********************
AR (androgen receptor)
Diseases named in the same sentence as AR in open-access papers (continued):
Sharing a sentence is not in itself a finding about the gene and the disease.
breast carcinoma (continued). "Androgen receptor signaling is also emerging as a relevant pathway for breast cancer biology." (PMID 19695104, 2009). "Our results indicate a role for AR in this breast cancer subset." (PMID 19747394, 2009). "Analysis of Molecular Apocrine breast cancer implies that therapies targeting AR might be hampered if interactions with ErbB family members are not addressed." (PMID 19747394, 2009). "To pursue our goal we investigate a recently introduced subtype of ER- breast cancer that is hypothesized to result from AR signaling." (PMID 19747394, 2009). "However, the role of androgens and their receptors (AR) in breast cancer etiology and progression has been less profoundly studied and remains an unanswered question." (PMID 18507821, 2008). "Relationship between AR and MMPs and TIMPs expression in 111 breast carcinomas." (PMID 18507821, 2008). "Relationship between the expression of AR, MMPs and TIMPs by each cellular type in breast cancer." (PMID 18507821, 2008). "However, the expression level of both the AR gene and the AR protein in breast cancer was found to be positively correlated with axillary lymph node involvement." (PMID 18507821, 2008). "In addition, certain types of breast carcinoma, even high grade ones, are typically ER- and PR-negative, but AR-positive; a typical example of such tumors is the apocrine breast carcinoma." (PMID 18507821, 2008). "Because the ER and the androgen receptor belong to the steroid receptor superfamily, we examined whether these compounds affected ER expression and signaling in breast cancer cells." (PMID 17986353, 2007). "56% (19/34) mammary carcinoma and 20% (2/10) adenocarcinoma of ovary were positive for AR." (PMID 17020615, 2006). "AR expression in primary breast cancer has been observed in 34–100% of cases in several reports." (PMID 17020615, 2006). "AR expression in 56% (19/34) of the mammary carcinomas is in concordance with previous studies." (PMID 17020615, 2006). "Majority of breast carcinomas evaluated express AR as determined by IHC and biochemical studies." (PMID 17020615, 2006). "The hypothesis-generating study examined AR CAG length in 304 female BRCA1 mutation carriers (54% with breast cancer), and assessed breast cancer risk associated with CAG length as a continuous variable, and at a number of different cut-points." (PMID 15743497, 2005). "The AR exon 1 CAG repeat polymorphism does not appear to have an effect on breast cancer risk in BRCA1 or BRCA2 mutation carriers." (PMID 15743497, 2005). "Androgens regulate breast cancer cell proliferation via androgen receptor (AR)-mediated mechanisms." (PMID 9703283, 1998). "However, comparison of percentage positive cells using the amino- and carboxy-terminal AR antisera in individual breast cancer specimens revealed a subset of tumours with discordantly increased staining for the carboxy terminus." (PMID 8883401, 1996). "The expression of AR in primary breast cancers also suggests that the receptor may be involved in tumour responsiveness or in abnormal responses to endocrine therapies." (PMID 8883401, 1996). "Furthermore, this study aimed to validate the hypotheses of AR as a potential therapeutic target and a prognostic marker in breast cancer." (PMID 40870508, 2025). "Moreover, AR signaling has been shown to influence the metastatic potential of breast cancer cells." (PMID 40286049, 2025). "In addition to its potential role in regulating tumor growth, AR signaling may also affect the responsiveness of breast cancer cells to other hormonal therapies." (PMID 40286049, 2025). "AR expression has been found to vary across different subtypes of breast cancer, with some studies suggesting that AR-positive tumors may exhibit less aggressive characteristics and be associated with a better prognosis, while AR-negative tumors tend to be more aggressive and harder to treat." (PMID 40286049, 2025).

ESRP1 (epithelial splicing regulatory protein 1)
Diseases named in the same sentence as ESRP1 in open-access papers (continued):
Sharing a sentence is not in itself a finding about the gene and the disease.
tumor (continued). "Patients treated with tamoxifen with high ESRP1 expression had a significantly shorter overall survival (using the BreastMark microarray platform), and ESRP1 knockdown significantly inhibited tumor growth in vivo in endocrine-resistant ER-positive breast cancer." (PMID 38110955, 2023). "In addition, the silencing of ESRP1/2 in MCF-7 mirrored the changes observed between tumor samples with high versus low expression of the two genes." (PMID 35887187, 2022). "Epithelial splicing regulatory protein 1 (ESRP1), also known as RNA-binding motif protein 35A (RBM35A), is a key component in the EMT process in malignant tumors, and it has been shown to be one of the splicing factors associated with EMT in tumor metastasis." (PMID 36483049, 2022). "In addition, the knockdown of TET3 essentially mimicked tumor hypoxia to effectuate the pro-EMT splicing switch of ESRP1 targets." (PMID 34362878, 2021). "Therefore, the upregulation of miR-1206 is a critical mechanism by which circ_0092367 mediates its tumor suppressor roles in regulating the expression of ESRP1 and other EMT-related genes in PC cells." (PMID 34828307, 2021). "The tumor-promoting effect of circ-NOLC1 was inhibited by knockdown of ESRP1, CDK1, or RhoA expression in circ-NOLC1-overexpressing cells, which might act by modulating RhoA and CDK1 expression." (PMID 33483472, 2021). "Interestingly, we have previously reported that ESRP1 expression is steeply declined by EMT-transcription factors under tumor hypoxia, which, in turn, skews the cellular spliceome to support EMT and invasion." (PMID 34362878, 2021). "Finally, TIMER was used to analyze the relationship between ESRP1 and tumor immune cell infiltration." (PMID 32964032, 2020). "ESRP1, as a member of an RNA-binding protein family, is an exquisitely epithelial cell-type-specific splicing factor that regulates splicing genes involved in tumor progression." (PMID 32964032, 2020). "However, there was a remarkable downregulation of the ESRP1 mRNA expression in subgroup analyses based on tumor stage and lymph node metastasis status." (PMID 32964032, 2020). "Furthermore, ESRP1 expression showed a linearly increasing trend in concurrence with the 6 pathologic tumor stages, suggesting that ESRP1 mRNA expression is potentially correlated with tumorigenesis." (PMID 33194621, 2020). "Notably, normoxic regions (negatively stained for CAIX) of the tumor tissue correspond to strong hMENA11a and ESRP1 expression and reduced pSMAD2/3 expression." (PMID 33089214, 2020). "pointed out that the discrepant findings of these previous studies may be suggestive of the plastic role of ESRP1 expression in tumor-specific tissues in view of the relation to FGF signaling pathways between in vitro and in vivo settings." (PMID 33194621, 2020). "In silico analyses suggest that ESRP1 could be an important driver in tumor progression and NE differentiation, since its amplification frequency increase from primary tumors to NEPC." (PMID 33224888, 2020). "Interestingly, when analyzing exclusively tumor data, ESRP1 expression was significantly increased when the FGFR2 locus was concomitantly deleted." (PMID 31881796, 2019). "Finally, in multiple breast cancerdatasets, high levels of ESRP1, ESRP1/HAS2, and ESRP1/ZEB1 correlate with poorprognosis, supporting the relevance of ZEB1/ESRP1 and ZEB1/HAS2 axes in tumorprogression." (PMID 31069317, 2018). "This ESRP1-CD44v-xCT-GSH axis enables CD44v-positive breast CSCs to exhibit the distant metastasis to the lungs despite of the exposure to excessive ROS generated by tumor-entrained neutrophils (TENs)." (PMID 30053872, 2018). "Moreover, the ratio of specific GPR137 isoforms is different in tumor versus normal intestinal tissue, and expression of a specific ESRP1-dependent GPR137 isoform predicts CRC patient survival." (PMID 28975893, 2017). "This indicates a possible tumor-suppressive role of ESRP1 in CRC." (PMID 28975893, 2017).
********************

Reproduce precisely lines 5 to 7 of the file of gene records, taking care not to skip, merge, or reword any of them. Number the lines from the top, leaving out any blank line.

ESRP1 (epithelial splicing regulatory protein 1)
Diseases named in the same sentence as ESRP1 in open-access papers (continued):
Sharing a sentence is not in itself a finding about the gene and the disease.